Thirty-five people, most of them foreigners, have been killed over the last six weeks in a dramatic, new style of terrorist attacks for this kingdom: bodies dragged on streets, traffic police blown up in their offices, hotel guests taken hostage and a chef shot outside an ATM.
The attacks are escalating despite an aggressive campaign by the government to root out terrorism, leaving many wondering whether the violence is just the beginning or — as the government insists — the last gasps of a desperate group reacting to the pressure of the hunt.
“It’s wrong what some in Saudi Arabia say ... that terrorism is taking its last breaths,” columnist Abdul-Rahman al-Rashed wrote Tuesday in the newspaper Asharq al-Awsat, after a 25-hour assault by militants left 22 people dead this weekend. “We truly do not know how big the stock of air that it has in reserve.”
Afghan war veterans blamed
Saudi officials say they are fighting an unconventional, low-intensity war against an enemy that is hard to catch: It looks like them, speaks like them, can blend in to society and knows how to hide.
They believe the terror cells were formed in the 1990s by militants who spent years in Afghanistan fighting Soviet invaders and feeding off an anti-Western doctrine laid down by Osama bin Laden and militant Egyptian group Islamic Jihad.
The militants’ goal, the officials say, is to depose the royal Al Saud family, take control of Saudi Arabia, the birthplace of the Muslim faith, and set up an Islamic caliphate that would set out to conquer and convert the world.
One way for the militants to reach their goal is to scare off Westerners so the economy would suffer and unemployment would soar, officials say. That would make it easier to turn people against their ruler.
Officials say the kingdom’s terrorist cells do not appear to have a central command center. A cell is dormant until it interprets a news item, an event or a development — such as the abuse of Iraqi prisoners by American jailers — as a call to action.
A recent Internet statement purported to be from al-Qaida’s alleged leader in Saudi Arabia, Abdulaziz Issa Abdul-Mohsin al-Moqrin, said al-Qaida relied on independent cells that functioned without “organizational cohesion.” The statement said al-Qaida cells followed the group’s example, as well as books and periodicals on how to carry out attacks.
A Saudi prince said the militants made sure the cells were isolated so that if authorities broke one up, it would be difficult to link the cell to its creator. He said each cell was probably made up of 15 people, divided into three groups for flexibility. For instance, one group could be used for deception — to attract security forces away from the target — as the two others carried out attacks.
Abdul-Mohsen al-Akkas, a member of the Consultative Council, an appointed body that acts like a parliament, said the frequency of attacks meant the terrorists were no longer underground.
“They’re all out now. They’re not in the basement,” he said. “They want to take us back to the Middle Ages because they think this is what Islam is. But this is not Islam.”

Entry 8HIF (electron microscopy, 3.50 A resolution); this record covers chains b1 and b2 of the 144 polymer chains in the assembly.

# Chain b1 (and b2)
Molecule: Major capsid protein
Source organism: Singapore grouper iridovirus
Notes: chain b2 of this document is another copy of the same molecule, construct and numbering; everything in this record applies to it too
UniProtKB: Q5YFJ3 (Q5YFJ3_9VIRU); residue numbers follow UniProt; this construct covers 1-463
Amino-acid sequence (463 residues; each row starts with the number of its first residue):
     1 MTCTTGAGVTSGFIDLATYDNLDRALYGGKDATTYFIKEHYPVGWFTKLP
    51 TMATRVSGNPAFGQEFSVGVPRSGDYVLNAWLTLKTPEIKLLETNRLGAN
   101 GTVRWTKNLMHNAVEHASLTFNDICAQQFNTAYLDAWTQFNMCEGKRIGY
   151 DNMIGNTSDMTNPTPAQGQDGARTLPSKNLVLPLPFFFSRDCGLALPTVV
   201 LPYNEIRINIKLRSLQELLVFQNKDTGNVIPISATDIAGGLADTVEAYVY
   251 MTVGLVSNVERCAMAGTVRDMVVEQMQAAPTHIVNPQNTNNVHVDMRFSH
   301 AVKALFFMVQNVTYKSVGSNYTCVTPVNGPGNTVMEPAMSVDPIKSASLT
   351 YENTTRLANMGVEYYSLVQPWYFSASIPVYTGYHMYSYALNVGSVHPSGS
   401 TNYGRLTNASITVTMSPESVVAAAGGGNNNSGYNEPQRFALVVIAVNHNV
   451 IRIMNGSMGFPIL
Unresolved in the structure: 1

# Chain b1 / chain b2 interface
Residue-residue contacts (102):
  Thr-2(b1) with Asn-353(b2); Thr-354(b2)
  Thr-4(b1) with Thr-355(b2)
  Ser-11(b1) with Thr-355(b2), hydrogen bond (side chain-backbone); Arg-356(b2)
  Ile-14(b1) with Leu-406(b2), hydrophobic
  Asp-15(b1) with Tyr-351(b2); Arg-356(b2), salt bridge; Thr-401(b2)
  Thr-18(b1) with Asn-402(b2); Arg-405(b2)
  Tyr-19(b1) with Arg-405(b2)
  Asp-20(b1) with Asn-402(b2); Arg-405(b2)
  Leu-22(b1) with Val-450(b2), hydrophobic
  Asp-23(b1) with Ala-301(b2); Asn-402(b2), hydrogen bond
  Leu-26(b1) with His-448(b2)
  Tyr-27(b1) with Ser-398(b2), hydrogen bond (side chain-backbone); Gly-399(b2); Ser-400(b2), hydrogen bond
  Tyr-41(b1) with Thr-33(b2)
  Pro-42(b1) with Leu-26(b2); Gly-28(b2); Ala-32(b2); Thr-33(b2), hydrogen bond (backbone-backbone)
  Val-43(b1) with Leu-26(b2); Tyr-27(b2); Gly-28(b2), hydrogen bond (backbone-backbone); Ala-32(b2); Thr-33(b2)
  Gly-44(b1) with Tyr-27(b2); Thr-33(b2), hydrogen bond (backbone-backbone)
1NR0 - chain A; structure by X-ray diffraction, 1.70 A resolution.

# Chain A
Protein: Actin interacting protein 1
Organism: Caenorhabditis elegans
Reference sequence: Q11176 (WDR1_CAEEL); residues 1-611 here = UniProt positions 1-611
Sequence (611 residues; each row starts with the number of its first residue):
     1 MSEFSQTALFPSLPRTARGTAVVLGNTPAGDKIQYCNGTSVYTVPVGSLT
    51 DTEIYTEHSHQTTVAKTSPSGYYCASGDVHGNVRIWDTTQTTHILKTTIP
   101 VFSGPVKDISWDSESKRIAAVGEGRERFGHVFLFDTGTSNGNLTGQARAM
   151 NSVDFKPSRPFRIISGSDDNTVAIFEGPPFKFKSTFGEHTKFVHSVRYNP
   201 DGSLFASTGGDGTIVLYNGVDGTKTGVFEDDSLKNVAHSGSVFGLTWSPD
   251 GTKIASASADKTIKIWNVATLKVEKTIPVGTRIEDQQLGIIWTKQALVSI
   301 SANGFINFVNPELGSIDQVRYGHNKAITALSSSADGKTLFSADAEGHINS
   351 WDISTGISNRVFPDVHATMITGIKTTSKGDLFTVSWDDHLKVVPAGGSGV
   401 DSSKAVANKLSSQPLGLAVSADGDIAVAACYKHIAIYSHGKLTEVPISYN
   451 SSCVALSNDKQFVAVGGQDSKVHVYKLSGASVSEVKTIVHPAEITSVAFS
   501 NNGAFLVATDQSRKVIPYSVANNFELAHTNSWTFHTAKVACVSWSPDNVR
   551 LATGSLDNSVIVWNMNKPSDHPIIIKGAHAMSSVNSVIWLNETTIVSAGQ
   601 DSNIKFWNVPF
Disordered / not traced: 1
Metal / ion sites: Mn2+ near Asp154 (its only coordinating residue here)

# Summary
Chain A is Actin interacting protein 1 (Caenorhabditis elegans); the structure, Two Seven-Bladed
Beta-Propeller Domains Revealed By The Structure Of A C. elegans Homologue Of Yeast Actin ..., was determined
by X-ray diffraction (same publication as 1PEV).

Private resistance grows
Mohsen al-Awaji, a lawyer who says he has shifted from his extremist past, said he was part of a group of intellectuals trying to persuade the militants to lay down their arms.
Once senior militants are captured, he said, the rest are “tools that will not have any hands to use them.” The government has issued a list of 26 most-wanted militants. Eighteen remain on the list.
He said one way to “get rid of those deadly people” who did not want to lay down arms was to tell them “there are lots of occupied territories that require resistance,” such as Afghanistan, Iraq, the Palestinian Authorities and Chechnya.
“If someone decides to go, we wish him luck,” al-Awaji said. “He’s going to die anyway, so let him die there while achieving something, not die here and kill innocents with him.”
Saudi authorities and diplomats said the extremists recently had begun expanding their repertoire of tactics, which previously involved mainly nighttime suicide bombings of residential compounds.
The first unusual attack came April 21, when a suicide bomber blew himself up in front of the traffic police building, killing five people.
On May 1, four militants stormed the offices of Houston-based ABB Lummus Global Inc. in Yanbu, killing six Westerners and a Saudi during office hours. The attackers then dragged the body of an American from the bumper of their car before they were killed.
On May 2, a German chef was gunned down outside a bank by an assailant who escaped.
And Saturday, militants went on a shooting spree that targeted two oil company compounds and then took hostages inside a residential compound in Khobar. The 25-hour assault killed 22 people; three of four attackers escaped.
In a break from previous attacks, the gunmen in Khobar tried to spare the lives of Muslims, interviewing residents and examining their apartments. Authorities and diplomats said the killing of Muslims in earlier attacks made it more difficult for the militants to recruit.
There have been suggestions that the Khobar gunmen were allowed to leave, forcing a deal with Saudi forces after beginning to kill hostages. A Saudi security official, speaking on condition of anonymity, would not directly address that but said: “Our main priority was the hostages, and those guys who ran away, we know how to find them.”